Roy had several items on a checklist for his new rifle. While he admired the Mauser action and its derivatives, he knew most were built to bottle about 70,000 c.u.p. (copper units of pressure). He wanted a rifle that would handle 200,000! Of course, Weatherby Magnum cartridges didn’t generate that much, but they did operate at higher levels than other “high-intensity” rounds. Also, handloaders commonly tested velocity limits. Roy wanted a rifle that would endure handloading chutzpah that tore apart other actions. He envisioned a countersunk bolt face enclosing the case head. Three vents in the bolt body would direct gas away from the shooter, in the event of case rupture. Instead of two big locking lugs, he decided on three rows of three, an interrupted-thread design. Bolt lift would thus be reduced to about 54 degrees, an advantage under scopes. The full-diameter bolt body would smooth bolt travel.
A prototype of the new action was well received at the 1955 NRA meetings. But design changes took another two years, frustrating Roy. In 1957 he showed the final product to world-renowned big-game hunter Elgin Gates. “We don’t know what to name it, though,” Roy said. “It is our fifth rendition. Should we call it the Model Five? The Californian?” After a moment, Gates replied: “How about the Mark V?”
The Mark V rifle came to define Weatherby. Its angular profile, figured walnut, high-gloss finish and potent, flat-shooting cartridges prompted the slogan “Tomorrow’s Rifles Today.” As even friskier rounds followed, Roy substituted dense European walnut for Claro and used tough, heavy mesquite. By the late 1970s, Weatherby had established a working relationship with California walnut supplier Calico, which still furnishes most of Weatherby’s wood.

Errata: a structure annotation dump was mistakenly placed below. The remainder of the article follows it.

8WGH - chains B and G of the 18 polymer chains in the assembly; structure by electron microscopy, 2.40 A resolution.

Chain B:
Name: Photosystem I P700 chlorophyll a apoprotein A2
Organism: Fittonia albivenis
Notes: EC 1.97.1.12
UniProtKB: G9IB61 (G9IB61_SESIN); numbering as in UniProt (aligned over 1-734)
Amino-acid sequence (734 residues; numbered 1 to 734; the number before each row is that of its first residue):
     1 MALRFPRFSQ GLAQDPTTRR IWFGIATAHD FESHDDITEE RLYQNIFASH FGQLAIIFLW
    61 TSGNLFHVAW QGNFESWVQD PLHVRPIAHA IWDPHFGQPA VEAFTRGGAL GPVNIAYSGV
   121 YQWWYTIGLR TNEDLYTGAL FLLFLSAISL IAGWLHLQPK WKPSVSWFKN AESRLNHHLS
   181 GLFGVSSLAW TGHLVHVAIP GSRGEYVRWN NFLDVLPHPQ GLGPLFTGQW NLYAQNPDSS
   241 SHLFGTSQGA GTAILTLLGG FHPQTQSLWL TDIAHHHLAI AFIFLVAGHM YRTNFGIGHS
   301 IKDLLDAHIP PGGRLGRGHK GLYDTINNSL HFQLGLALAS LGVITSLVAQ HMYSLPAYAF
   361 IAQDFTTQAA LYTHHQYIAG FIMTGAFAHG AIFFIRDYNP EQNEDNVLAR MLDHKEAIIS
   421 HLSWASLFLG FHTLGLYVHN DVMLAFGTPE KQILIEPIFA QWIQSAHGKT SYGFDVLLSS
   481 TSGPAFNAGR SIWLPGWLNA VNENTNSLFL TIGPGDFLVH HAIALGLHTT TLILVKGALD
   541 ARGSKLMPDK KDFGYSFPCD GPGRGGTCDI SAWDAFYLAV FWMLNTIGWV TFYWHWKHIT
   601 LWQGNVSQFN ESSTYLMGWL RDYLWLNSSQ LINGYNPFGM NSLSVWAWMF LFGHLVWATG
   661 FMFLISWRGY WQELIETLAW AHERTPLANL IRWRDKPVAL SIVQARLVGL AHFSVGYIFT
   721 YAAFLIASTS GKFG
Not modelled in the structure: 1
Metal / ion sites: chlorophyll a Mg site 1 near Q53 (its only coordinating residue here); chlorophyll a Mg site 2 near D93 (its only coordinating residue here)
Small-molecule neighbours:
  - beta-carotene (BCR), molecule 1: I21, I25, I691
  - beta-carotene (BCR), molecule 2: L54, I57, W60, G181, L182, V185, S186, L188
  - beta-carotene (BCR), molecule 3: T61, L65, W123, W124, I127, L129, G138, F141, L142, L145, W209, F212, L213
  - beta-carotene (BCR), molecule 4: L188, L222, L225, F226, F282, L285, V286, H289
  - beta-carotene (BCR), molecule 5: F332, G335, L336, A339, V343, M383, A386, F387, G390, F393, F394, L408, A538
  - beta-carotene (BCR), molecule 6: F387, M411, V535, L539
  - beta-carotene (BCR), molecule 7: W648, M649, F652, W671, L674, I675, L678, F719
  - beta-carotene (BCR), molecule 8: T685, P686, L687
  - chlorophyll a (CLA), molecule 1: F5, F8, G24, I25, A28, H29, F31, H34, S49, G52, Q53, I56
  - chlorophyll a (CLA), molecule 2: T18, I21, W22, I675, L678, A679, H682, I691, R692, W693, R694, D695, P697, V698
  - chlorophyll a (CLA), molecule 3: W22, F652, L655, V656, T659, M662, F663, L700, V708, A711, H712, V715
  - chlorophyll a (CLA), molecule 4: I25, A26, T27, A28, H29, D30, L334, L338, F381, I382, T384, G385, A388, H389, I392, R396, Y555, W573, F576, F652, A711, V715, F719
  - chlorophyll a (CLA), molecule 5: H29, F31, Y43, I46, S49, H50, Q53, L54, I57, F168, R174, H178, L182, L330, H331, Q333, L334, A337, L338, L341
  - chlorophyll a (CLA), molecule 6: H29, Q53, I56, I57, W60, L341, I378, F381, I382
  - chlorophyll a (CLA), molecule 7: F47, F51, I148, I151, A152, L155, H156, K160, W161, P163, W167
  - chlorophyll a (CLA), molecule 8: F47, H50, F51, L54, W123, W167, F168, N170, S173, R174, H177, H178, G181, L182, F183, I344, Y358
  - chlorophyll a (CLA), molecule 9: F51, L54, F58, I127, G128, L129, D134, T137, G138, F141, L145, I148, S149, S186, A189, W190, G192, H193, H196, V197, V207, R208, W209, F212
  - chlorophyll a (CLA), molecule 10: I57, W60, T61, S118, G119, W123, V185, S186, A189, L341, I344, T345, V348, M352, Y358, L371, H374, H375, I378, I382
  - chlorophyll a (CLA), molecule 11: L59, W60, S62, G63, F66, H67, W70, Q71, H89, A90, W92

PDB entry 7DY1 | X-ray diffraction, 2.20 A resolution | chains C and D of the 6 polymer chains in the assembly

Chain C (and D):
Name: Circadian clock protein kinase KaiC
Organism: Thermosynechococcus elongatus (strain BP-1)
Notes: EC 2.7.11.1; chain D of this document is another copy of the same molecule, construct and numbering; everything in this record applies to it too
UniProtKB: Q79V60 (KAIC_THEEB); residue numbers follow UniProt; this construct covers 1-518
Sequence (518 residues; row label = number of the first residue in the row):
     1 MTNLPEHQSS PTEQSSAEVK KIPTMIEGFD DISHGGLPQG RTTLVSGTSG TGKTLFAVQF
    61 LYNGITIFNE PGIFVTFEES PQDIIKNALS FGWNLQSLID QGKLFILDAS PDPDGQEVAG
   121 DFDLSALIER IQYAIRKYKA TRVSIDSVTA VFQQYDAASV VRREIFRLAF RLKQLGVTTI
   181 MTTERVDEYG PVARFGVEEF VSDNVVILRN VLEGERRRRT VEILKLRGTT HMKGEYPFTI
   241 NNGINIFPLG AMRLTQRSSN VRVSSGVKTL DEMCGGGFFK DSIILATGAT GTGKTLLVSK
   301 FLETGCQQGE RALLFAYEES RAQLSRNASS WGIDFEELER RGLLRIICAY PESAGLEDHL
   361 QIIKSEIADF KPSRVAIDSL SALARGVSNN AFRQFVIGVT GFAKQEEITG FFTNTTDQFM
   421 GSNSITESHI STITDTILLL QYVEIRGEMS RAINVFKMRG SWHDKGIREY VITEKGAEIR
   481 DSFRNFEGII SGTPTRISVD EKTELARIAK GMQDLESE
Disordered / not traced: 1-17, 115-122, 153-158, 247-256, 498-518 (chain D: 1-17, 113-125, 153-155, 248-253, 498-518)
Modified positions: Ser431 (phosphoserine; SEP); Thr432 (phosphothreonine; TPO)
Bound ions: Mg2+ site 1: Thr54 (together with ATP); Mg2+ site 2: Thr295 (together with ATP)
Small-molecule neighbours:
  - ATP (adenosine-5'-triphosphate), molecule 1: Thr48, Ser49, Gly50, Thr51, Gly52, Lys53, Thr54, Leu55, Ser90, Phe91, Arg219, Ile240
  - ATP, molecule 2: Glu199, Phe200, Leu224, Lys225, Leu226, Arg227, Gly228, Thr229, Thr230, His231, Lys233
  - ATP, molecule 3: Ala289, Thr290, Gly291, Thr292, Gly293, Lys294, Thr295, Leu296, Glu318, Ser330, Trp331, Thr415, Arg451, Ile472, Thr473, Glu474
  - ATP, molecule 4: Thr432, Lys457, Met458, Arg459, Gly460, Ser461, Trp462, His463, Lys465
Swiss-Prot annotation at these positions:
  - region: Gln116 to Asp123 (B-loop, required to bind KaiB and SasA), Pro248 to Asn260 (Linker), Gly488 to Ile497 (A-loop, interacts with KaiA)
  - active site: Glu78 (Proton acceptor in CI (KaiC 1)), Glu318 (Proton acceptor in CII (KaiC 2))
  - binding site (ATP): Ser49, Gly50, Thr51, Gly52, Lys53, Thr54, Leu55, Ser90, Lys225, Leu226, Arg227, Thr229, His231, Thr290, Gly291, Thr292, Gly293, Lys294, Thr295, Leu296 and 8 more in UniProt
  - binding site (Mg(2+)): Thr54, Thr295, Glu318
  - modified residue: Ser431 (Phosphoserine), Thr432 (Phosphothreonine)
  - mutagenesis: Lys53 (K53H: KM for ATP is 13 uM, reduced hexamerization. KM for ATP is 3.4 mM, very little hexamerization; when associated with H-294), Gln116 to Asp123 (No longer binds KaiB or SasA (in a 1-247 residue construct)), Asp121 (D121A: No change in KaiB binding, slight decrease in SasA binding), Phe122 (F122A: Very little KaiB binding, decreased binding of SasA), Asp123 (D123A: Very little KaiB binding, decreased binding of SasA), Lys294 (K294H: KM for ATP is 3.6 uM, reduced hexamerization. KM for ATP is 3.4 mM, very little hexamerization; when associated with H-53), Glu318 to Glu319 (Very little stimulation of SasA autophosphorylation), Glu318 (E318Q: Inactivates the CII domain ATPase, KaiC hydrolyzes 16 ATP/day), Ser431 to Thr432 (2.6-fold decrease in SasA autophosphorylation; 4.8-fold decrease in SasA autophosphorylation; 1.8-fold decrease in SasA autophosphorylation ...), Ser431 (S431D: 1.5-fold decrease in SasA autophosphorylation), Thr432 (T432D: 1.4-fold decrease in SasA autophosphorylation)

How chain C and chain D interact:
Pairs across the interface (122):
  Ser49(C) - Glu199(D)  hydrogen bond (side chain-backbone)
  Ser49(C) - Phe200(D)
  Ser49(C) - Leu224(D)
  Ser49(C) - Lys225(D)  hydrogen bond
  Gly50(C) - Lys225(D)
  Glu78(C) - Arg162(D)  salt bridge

According to Dean, the first Weatherby Mark V receivers were manufactured by Pacific Foundry International in California from sand castings. “The high failure rate quickly sent Roy to J.P. Sauer, where receivers were forged. That was in 1959, just before I started at Weatherby. German Weatherbys, and the Japanese- and U.S.-made rifles since, are of extremely high quality and incredibly stout. By the way, you probably won’t find any Mark Vs with single-digit serial numbers. If memory serves, the PFI rifles were numbered from 15,000 into the 16,000s. Sauer-built actions began at 20,000.”
Dean, who started at Weatherby as part-time help, notes, “Roy was always a bit short-handed. He chased efficiency; it was easy for me to get more hours. In 1963 I moved from retail sales to shipping—a garage where we stacked rifles and ammo. By ’64, Lawrence Warehouse was buying and storing our rifles. It was really a loan. Roy got operating cash. To fill orders, he bought rifles back from Lawrence.”
In 1950 Roy bought a panel van. The artfully rendered images of rifles on its flanks would hardly make sense in urban L.A. today, but Roy insisted on it. He had a Chrysler coupe outfitted with zebra seat covers, and a Buick wagon with a built-in walnut gun vault. Drawers held scoped rifles. Roy called often on dealers and wanted a mobile, active sales force focused on the personal contact he thought so valuable. For years after postage costs made it questionable as business practice, he sent personal Christmas cards to everyone who bought a Weatherby rifle.